I admire a good wine label, and for me, the more fun it is, the better. Nothing wrong with a classic graphic label, but anything that takes the starch out of wine appreciation and gets me in a good mood is just fine. I admit it. I get a kick out of funny labels.
Not so much some of my fellow tasters. As a I mention in my video, every time the bags come off after a blind tasting, someone will have a critique that goes beyond what’s inside the bottle to comment on the impression the outside makes.
For most of us, I venture to say, what the label says in word and image doesn’t matter. But for commercial success, it does. We righteous wine drinkers may only buy wines we know by experience, reputation, or because one of our favorite critics says it’s good. But most people shopping in a store get a visceral reaction to a wine first from the packaging.
That’s why we see so many big, heavy, energy-wasting, oversized bottles. The winery obviously doesn’t care if it won’t fit in my wine rack. But the label communicates “I’m important,” as do many serious-looking labels.
When the look of the label doesn’t fit the reputation of the wine, do you experience some sort of cognitive dissonance?
Not to pick on Washington, but I encountered an instructive run of offbeat labels on the wines I tasted from there this week. Now that I am doing my tastings in the Napa office, there’s a whole new cast of passers-by to comment.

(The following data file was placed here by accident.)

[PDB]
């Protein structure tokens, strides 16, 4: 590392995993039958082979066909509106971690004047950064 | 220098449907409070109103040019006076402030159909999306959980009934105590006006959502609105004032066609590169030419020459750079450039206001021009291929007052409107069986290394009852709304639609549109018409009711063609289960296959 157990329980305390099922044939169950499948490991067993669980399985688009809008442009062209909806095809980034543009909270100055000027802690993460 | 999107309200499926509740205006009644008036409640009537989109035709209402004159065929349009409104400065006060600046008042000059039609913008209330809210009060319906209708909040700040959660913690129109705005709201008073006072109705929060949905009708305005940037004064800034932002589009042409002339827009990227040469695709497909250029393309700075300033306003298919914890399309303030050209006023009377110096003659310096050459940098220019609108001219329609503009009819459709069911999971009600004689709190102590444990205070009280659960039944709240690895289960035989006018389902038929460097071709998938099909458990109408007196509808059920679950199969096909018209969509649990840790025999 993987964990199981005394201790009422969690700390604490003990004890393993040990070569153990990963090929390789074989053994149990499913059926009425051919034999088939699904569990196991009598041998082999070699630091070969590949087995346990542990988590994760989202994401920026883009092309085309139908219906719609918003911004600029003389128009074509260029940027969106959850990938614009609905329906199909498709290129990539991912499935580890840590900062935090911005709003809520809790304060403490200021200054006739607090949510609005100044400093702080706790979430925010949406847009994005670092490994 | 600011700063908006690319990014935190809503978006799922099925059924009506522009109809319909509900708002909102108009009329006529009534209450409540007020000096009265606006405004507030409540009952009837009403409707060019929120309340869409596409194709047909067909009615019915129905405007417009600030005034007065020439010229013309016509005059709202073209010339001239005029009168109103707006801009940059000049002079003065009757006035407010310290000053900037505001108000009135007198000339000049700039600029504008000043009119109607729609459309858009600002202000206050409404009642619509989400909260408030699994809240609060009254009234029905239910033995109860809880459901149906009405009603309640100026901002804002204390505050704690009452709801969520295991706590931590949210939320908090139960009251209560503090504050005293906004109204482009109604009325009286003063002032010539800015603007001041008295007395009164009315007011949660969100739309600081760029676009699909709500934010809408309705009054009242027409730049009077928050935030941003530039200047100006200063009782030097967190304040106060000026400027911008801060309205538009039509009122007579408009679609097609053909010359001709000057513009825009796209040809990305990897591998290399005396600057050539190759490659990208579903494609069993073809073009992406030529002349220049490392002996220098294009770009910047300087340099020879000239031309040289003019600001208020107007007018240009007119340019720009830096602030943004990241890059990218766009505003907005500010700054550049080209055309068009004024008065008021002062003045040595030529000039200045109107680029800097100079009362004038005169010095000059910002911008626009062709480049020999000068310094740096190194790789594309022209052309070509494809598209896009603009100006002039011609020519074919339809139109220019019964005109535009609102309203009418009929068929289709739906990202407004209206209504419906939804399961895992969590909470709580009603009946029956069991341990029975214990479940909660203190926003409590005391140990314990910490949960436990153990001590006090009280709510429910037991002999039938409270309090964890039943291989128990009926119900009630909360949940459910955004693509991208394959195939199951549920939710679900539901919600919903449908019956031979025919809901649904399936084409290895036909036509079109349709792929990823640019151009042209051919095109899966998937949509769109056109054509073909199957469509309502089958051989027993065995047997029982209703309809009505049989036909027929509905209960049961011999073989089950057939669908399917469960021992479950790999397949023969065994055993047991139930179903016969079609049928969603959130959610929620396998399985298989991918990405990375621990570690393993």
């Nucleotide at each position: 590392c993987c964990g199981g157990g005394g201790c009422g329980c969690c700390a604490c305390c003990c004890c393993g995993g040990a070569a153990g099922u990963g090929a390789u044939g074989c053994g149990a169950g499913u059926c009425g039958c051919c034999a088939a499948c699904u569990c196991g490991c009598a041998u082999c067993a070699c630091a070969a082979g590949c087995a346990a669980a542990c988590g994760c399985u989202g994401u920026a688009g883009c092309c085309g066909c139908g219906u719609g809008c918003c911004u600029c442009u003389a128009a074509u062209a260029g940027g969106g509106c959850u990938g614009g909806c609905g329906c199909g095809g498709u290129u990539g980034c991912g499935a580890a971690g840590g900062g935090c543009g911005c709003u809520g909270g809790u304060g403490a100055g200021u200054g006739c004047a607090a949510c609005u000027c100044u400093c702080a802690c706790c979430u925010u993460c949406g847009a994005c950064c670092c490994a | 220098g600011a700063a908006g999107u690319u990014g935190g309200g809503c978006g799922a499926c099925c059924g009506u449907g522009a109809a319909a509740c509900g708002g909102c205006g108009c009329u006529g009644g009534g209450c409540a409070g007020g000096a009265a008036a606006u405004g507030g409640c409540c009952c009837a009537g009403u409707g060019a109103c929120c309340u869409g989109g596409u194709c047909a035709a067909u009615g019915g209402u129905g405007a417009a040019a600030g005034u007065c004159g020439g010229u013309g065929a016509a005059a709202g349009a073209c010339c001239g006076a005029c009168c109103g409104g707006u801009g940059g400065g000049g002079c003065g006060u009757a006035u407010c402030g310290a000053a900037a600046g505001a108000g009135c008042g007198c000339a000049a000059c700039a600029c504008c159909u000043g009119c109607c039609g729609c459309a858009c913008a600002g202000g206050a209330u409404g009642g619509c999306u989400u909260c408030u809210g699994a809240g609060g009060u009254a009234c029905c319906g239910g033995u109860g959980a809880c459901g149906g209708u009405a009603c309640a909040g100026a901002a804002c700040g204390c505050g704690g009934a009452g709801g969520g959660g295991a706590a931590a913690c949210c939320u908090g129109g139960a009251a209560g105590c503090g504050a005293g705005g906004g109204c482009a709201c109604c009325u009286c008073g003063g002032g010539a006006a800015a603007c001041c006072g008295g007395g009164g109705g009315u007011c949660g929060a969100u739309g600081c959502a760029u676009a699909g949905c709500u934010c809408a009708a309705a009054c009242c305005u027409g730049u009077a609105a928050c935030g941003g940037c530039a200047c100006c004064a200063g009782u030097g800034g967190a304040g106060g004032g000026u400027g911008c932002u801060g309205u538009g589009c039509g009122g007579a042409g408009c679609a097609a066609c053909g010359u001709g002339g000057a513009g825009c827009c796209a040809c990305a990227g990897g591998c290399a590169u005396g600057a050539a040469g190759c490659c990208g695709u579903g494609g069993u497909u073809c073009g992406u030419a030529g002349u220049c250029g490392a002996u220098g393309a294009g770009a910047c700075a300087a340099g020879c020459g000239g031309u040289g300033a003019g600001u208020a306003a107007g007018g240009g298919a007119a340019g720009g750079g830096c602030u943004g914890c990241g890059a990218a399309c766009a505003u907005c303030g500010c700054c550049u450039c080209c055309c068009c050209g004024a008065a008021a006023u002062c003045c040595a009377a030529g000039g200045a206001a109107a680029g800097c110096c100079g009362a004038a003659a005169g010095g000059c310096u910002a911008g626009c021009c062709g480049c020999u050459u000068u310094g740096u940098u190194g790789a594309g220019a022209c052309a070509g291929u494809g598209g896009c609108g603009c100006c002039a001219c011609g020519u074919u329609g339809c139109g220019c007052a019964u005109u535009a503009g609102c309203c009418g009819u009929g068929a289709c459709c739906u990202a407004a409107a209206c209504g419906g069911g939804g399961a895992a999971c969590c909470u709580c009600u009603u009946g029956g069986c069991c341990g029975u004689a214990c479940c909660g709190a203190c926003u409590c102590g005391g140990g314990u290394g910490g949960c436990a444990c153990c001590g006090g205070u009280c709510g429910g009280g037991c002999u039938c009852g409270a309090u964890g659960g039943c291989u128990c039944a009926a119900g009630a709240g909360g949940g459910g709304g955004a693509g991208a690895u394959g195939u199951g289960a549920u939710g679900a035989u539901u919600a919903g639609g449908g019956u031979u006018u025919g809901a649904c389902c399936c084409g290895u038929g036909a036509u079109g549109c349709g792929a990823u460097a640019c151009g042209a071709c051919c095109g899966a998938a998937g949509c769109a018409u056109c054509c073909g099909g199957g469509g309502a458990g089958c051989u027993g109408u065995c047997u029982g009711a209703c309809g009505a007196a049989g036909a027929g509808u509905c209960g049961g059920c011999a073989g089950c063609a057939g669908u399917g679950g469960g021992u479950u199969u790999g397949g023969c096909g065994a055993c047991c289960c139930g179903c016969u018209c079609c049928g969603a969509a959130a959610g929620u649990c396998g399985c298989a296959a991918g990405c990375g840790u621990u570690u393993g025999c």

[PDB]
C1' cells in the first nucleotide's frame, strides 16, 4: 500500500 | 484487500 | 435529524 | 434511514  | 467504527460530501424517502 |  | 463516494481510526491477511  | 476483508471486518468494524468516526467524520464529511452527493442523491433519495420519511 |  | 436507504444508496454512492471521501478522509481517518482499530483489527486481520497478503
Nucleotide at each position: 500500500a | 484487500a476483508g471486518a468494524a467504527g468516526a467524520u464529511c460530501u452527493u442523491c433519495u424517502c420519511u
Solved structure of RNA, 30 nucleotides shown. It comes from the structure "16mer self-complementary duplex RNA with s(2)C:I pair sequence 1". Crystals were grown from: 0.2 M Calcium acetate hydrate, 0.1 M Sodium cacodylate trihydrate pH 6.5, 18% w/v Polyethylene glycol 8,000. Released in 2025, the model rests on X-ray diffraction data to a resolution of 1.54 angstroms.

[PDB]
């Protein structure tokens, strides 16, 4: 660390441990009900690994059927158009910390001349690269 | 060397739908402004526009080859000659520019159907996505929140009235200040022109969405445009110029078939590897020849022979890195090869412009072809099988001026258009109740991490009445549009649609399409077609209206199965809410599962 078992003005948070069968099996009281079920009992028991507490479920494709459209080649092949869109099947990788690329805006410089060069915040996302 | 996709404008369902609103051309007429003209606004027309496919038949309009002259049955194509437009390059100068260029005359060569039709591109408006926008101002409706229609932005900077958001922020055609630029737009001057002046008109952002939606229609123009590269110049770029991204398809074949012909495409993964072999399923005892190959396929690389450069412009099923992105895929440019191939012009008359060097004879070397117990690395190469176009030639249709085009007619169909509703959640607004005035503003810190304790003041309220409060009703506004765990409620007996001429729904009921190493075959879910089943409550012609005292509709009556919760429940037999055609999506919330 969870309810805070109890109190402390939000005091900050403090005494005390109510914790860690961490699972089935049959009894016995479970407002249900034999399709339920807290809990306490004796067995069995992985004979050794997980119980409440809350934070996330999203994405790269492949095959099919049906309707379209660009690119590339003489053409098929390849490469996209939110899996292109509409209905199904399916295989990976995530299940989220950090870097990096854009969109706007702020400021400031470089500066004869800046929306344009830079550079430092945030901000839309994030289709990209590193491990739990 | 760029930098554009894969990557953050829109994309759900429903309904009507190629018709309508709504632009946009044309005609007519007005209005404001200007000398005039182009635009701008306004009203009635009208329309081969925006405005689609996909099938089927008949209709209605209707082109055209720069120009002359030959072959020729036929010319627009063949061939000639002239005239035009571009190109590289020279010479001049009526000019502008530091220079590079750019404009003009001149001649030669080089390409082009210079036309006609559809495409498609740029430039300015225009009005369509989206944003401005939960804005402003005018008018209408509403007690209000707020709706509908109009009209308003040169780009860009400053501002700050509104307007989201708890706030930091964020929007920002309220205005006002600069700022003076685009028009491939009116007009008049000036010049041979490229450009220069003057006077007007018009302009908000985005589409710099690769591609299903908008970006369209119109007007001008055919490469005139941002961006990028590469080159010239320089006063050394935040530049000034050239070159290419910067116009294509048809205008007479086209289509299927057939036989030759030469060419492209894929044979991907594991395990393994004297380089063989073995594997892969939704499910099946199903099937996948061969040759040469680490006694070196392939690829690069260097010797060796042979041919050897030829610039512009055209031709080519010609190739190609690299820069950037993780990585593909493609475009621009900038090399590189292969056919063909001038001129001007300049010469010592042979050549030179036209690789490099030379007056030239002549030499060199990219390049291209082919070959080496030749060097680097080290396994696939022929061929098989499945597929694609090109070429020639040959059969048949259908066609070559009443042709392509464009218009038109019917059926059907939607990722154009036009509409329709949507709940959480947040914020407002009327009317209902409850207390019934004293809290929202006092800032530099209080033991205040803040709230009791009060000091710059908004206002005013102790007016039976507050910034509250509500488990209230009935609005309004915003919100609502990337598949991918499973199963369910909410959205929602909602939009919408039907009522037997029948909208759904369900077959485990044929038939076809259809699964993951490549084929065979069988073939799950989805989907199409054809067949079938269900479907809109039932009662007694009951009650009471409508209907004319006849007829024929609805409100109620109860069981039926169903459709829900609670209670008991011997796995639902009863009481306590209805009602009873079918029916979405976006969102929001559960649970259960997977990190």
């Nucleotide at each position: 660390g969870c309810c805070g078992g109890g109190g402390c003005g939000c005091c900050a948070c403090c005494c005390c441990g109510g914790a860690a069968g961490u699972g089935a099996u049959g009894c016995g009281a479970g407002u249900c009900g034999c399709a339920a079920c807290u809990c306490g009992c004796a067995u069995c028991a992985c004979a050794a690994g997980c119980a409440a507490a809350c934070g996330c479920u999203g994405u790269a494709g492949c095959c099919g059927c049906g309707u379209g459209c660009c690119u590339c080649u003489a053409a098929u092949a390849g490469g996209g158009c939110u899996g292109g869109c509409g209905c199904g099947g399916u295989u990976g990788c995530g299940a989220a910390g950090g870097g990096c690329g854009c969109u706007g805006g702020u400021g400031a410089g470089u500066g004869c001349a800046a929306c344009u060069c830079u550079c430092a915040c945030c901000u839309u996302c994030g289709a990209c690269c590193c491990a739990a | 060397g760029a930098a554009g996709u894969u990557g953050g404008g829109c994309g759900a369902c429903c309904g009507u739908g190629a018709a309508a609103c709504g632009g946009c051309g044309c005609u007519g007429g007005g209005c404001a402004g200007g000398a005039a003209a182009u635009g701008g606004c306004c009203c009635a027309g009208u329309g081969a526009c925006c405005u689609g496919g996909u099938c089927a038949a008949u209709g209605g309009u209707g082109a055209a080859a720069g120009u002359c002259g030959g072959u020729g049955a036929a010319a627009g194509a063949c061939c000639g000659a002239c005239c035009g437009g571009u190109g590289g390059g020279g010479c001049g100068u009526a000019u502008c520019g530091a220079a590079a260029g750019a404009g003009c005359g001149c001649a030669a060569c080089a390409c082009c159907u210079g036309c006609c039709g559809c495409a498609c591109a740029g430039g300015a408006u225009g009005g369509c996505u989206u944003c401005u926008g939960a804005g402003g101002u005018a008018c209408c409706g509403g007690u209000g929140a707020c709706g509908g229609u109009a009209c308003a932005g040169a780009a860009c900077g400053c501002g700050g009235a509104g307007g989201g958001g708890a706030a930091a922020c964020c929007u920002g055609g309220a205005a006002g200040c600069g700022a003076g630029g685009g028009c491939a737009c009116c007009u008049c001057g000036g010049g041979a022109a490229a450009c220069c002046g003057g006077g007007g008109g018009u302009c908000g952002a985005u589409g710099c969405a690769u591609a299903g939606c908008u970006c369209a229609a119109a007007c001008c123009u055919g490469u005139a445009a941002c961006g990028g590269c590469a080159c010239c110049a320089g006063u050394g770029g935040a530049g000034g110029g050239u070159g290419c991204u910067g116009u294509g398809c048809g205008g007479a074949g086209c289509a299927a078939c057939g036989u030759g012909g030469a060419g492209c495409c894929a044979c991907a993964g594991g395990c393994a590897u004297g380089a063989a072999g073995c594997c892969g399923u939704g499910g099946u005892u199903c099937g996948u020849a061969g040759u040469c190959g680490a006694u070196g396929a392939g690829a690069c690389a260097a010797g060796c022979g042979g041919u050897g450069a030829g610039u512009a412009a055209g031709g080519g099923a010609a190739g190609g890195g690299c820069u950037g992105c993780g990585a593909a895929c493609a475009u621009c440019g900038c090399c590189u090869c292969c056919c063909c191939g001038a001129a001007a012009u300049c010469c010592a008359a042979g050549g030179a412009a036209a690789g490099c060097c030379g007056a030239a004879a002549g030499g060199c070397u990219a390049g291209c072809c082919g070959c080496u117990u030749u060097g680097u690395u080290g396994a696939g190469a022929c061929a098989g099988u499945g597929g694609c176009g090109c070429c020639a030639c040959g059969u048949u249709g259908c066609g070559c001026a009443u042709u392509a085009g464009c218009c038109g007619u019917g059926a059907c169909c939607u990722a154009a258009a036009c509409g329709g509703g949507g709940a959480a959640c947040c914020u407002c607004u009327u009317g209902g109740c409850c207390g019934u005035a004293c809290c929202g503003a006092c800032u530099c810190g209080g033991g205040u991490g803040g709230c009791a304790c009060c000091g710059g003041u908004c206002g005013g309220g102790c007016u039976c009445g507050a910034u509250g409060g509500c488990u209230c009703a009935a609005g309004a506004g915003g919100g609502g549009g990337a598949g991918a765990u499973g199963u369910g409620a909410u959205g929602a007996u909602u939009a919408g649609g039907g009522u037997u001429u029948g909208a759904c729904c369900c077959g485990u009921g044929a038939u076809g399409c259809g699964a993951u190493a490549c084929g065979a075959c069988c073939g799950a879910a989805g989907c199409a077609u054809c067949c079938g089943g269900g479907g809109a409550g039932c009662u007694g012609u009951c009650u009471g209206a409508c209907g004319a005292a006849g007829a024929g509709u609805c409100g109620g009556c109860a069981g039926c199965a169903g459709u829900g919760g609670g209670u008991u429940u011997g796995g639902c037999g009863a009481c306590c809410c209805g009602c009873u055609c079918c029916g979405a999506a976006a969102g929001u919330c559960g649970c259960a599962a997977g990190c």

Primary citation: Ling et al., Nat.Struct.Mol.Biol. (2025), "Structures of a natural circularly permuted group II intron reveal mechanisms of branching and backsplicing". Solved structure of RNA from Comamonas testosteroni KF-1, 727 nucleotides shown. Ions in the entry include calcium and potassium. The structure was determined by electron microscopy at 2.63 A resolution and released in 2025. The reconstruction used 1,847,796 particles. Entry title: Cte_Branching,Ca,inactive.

There were a lot of snickers, for example, over the comic book art label for Cayuse Syrah Bionic Frog. I love the frog label. It depicts a loopy green amphibian hopping off a garishly colored background. Audience reaction made we wonder if that really was appropriate for a $75 bottle. Another Cayuse wine, the Cabernet Franc-Merlot blend Flying Pig ($70), depicts a delirious pink pig with wings. Fortunately for Cayuse, the winery sells both wines entirely on its mailing list, so the labels need not lure customers in the store.
Using similarly wild labels hasn’t seemed to hold back Mollydooker, an Australian winery that has built a rabid following in the U.S. despite the circus-like label for its Shiraz called Carnival of Love (a Wine Spectator Top 10 wine two years running).
Although labels that tilt to the risqué are more common to Australia (think of the va-va-voom figures on Some Young Punks’ Passion Has Red Lips, Naked on Roller Skates and Quickie), at least one Washington winery has a wine that fits the category. It's called Lick My Lips. The label features a big pair of puckered-up shiny rosy lips. Would you pay $27 for it?
One label that made us all smile was a fruit-forward, easy-drinking red priced at $10. The label depicts a cherry, its stem sizzling like a fuse. It’s called “Fruit Bomb.”
Randall Grahm of Bonny Doon would never do something called “fruit bomb” (he’s a terroir guy, not a fruit guy) but I’m sure the mind that started the trend for witty labels and created the craziness of Big House Red, Cardinal Zin, Le Cigare Volant and Old Telegram appreciates the word play.
But what if the wine does have to attract shoppers but the price doesn’t match? On the Lone Canary wines, which are pretty good, the rudimentary sketch of a little bird says, “I am a $10 bargain wine” to me, but the price is in the mid $20s. Does it bother anyone that the label doesn’t jibe with the price?